Brian Peskin presents the evidence that the proper Omega 6 to Omega 3 ratio in our diet should be around 2.55:1 and that we should supplement with a good source of parent linoleic acid like Evening Primrose Oil. He also asserts that we should NOT be taking any sort of omega 3 fish oil capsules, as the EPA and DHA in these pills are in too high a concentration. We should get these through diet alone. He presents a lot of persuasive arguments backed by research studies, all of which are available for free on his website http://www.brianpeskin.com.
Peskin says that if our Parent omega 6 to omega 3 ratio is ok, than we should eventually see less atherosclerosis. I came across his writings as I was researching heart disease out of concern from having an elevated total cholesterol of 310 (got only that data when I donated blood the other day). I decided to stop taking my omega 3 fish oil capsules and start taking evening primrose oil capsules and see if my cholesterol and LDL ratios improve. I'm planning to get an NMR Lipoprofile test done 3 weeks from now, so I'll see what results I get.
asked bySid_1 (94)
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on January 14, 2013
at 08:52 PM
2.55 to one is too low for warm adapted mammals but pretty damn close if you live using CT as I do.
on January 15, 2013
at 12:07 AM
Brian Peskin has some interesting theories behind why ALA might be better than the long chained forms of omega-3, but his supporting evidence is highly suspect. He cherry picks studies against fish oil and trumps up small trials showing the benefits ALA.
If you want to say fish oil is bad you should have some sort of explanation for the trials where they seem to have beneficial effects on heart disease, like those by Burr et al., Von Schackey at al., Einvik et al., Raitt et al., Marchioli et al. and Sacks et al. Maybe he has an explanation for these, but I haven't seen it.
And if you think ALA is better than fish oil you should have some supporting evidence, preferably some controlled trials. To my knowledge, the only major studies on ALA are the Norwegian Vegetable Oil Experiment and a study on mustard oil versus fish oil by Singh et al. Neither were well conducted, but neither seems to support the opinions of Brian Peskin that ALA is better than fish oil.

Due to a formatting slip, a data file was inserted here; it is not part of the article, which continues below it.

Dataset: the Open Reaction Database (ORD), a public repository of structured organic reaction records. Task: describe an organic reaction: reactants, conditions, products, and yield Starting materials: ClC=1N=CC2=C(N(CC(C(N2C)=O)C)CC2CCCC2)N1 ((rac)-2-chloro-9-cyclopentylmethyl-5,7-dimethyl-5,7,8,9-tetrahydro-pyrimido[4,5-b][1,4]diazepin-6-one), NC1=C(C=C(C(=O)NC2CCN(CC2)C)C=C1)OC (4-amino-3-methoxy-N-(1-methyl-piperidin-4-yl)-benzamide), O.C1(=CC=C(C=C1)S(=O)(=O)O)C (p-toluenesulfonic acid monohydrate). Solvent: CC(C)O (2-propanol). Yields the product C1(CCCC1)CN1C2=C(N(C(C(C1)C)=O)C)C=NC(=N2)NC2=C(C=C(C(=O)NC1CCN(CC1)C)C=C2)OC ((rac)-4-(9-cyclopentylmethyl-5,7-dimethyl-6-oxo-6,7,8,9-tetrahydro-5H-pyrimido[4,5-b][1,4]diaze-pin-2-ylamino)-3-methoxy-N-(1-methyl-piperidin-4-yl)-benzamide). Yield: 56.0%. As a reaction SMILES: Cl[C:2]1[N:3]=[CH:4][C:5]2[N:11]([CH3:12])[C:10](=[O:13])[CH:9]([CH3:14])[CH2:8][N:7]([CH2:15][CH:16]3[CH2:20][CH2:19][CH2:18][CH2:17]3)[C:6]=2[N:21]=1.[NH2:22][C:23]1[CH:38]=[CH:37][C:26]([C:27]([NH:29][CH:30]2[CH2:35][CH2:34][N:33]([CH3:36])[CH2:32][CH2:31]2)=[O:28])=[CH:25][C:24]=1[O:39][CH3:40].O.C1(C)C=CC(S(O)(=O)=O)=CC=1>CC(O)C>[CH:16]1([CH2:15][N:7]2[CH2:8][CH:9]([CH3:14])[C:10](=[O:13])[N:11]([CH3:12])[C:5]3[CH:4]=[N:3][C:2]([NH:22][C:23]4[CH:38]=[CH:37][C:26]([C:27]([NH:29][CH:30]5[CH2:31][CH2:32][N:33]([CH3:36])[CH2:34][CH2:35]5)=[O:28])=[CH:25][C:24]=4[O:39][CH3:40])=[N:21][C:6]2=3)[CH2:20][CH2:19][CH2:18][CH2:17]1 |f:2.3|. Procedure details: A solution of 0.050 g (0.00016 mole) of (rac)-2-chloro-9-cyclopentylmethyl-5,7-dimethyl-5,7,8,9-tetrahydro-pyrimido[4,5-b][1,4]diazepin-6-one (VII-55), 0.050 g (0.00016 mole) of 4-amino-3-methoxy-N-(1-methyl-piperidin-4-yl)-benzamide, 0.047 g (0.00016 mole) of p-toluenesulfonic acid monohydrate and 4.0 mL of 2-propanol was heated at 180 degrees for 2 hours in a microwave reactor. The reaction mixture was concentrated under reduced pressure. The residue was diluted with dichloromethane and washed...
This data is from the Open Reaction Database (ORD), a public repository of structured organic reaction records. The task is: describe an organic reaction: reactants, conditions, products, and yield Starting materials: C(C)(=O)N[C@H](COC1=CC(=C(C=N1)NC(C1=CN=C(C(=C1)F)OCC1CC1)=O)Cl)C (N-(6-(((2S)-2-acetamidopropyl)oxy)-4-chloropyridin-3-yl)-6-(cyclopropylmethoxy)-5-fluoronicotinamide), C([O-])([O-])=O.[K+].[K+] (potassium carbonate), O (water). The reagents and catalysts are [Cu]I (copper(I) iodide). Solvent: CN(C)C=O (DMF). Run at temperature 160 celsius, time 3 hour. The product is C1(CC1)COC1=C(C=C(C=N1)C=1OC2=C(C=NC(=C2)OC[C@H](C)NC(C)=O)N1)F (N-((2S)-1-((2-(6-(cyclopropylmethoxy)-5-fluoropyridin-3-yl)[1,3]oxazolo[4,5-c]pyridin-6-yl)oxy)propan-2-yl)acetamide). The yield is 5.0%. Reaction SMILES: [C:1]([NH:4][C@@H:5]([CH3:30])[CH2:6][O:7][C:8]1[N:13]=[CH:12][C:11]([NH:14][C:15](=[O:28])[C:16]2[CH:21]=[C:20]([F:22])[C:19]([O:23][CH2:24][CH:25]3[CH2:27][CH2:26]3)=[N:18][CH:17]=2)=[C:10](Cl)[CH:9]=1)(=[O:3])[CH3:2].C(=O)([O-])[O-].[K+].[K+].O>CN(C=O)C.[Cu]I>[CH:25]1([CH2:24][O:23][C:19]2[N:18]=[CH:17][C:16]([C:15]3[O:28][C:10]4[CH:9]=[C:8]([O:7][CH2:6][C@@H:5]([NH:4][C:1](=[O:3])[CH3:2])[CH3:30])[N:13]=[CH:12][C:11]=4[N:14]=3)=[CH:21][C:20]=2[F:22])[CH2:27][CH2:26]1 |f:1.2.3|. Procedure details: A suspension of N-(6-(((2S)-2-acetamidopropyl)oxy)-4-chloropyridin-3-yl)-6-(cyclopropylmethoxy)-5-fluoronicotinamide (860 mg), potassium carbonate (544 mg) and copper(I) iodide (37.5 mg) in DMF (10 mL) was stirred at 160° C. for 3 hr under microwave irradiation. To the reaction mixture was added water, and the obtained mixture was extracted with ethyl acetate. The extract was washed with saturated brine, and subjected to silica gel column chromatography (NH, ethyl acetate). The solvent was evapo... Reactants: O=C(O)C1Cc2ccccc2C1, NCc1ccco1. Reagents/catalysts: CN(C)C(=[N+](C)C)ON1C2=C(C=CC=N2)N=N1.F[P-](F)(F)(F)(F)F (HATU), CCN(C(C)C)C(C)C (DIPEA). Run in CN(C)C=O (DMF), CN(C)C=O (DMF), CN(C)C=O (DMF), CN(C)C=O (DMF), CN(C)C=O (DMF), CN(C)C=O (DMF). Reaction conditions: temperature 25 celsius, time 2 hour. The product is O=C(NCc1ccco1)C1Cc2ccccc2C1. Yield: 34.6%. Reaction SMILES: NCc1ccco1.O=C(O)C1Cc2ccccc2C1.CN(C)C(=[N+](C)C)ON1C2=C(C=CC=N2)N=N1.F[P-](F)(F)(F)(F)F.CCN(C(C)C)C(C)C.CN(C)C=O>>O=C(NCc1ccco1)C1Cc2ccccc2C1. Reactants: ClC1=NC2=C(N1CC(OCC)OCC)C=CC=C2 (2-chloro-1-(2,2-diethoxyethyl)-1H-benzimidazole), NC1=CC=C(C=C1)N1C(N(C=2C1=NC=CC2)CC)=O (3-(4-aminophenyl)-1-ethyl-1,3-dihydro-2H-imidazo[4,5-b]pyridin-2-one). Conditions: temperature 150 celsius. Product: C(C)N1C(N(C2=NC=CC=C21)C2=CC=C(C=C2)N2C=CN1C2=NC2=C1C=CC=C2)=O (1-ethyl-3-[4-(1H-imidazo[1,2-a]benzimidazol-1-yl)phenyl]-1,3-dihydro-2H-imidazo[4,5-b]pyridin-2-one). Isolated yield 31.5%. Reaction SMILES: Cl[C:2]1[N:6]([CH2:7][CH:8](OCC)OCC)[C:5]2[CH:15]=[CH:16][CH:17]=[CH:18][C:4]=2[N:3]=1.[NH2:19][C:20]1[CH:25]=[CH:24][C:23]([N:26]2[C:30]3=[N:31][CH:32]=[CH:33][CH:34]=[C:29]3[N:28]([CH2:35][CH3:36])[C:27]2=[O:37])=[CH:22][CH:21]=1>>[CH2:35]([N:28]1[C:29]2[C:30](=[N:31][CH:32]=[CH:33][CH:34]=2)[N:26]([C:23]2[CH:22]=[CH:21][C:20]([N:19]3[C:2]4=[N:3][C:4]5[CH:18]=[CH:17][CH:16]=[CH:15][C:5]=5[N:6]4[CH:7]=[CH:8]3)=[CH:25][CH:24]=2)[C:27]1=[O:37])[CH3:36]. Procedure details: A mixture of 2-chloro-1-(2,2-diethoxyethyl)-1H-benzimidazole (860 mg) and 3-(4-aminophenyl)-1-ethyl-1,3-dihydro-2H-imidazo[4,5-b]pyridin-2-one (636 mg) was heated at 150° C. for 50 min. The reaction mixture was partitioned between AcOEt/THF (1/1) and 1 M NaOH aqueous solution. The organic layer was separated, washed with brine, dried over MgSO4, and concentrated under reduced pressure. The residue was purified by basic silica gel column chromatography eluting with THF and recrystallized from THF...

I'm totally open to the possibility that short chain omega-3 might be better than the long chain fish oil forms on diseases like heart disease, but the evidence supporting this conclusion is definitely not there at the moment.
on January 14, 2013
at 10:18 PM
2.5 to 1 is in the general paleo recommendation ballpark. But it's likely too low, it's freakin' hard to get a ratio that low without substantial supplementation or unnaturally restrictive diets. Anything else than 10:1 seems reasonable.
Human needs for DHA & EPA are rather low, so a heavy supplementation schedule is overkill particularly when the overall diet is low in PUFA and fairly balanced.
on January 15, 2013
at 03:16 AM
The dietary omega intake ratio looks to be in line with the Jaminet 'perfect health diet' recommendations...as far as i can tell * .
And, they do not recommend fish oil supplements either ( Fish, Not Fish Oil Capsules ).
( * i am going by the info in the 1st edition book, i have not read the latest book yet.
So anyone who has read it, pls comment ).
In 1st edition book, they recommend,
"aiming for a dietary intake of about 3 % calories omega-6 (from food), chiefly in the form of LA (linoleic acid), plus sufficient omega-3 to balance tissues ratios"
Here are a couple of averaged daily dietary intake ratios from the book,
LA=4.8 grams p/d, EPA+DPA+DHA=1.8 grams p/d ( o6:o3 ratio = 2.67:1 )
LA=7.2 grams p/d, EPA+DPA+DHA=2.6 grams p/d ( o6:o3 ratio = 2.77:1 )
I notice that they also included DPA in the examples above ( ... & I have no idea how that may impact things )